Monday, August 1, 2022

The Sun Also Rises by Ernest Hemingway

A beautiful trip with unpleasant companions
After having made a name for himself in literary circles with his short stories, future Nobel laureate Ernest Hemingway published his first novel in 1926. The Sun Also Rises is an autobiographical novel based on Hemingway’s experiences as a foreign correspondent in Europe. It centers around a group of American and British expatriates living in Paris who travel into Spain to go fishing and attend the Festival of San Fermín in Pamplona, which includes the famous running of the bulls. The novel is narrated by Jake Barnes, a wounded war vet and reporter from Kansas City. In Paris he encounters an old flame, Lady Brett Ashley, for whom he still has feelings. At least two other men in his social circle, however, are also in love with her. A thoroughly modern woman, she bestows her affections freely upon whomever captures her interest. This results in much in-fighting among the men in the traveling party as they booze their way around Spain.

Ninety percent of this novel isn’t really fiction at all but rather travel writing, and good travel writing at that. Hemingway is obviously recalling real travels that he undertook in Spain, and he vividly brings the setting to life with his descriptive prose. As for the fictional content of the book—the relationships between the characters—there is really only about enough plot here to fill a short story. Though the novel is set in France and Spain, it contains no French characters and only a few Spanish characters important enough to warrant names. The travelogue is heavy with tourist experiences of hotels, cafes, and trains. Mostly what the traveling party does is drink and get drunk, but in the background the week-long festival in Pamplona brings interest and vivacity to what would otherwise be a dreary narrative. The most effective passage in the book is Hemingway’s expertly rendered account of a bullfight. One can draw whatever conclusions they wish by considering this as a metaphor for masculinity, nature, or freedom, but even if one just takes the scene face-value as sports journalism it is an exceptional piece of writing, calling to mind the verbal artistry with which Jack London used to recount boxing matches.

Hemingway garnered praise for his sparse use of language, particularly in this novel. His economical, journalistic style of prose employs few words to say what he wants to say and deliberately leaves much unsaid, leaving the reader to deduce many of the characters’ inner thoughts and emotions. Hemingway’s modern rapid-fire style does make for brisk and addictive reading that propels the reader through the narrative. On the other hand, one could argue that The Sun Also Rises is awfully repetitive with its endless scenes of alcohol consumption and often pointless dialogue. Of course, many conversations in real life are pointless too, so in that sense the characters are more a reflection of reality than those of the romantic literature that prevailed before Hemingway’s modern era. The blunt shallowness of the characters, however, does make many of them unlikable and difficult to care about. There’s also an anti-Semitic portrayal of a Jewish character that tarnishes the book and reflects poorly on the author.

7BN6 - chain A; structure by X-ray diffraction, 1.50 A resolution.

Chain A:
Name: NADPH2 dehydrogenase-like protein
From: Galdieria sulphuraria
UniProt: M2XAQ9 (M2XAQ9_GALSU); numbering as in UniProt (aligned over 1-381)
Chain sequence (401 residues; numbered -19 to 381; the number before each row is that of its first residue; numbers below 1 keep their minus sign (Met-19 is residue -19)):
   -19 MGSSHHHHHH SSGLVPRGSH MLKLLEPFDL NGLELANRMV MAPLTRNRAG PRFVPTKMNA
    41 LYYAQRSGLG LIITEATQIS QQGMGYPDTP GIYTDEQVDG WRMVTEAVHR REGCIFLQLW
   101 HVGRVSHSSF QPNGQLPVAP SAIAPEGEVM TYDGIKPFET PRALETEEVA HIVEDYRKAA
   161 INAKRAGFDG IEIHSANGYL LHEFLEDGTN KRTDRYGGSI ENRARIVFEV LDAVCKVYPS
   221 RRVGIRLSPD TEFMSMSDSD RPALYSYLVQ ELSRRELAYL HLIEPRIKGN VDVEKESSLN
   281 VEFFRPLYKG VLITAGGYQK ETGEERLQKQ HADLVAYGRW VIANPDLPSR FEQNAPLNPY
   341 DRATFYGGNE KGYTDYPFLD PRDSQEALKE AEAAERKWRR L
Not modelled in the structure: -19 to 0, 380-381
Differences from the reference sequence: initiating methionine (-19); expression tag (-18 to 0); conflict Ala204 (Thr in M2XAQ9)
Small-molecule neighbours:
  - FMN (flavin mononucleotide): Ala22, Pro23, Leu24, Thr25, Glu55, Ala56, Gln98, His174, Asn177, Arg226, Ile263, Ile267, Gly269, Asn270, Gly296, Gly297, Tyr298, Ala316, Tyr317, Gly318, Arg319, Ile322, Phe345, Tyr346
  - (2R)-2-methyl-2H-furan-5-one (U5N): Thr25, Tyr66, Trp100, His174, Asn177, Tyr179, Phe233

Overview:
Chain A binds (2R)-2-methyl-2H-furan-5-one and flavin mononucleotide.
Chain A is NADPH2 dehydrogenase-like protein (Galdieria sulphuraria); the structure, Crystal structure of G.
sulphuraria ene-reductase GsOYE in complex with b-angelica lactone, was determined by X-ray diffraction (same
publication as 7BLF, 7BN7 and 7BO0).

The Sun Also Rises was likely a groundbreaking novel for its day, one that took critics and readers by surprise for its modernist innovations. By now, however, we’ve lived through two generations of writers who grew up reading Hemingway and trying to emulate him, so much of the book’s cutting-edge originality is lost on readers of today, as is the author’s commentary on the “Lost Generation” of our grandparents and great-grandparents age. Stripped of that context, this is a very good piece of realist writing about a time and place, but it is inhabited by a group of characters who fail to move the reader with their angst, self pity, and disillusionment.
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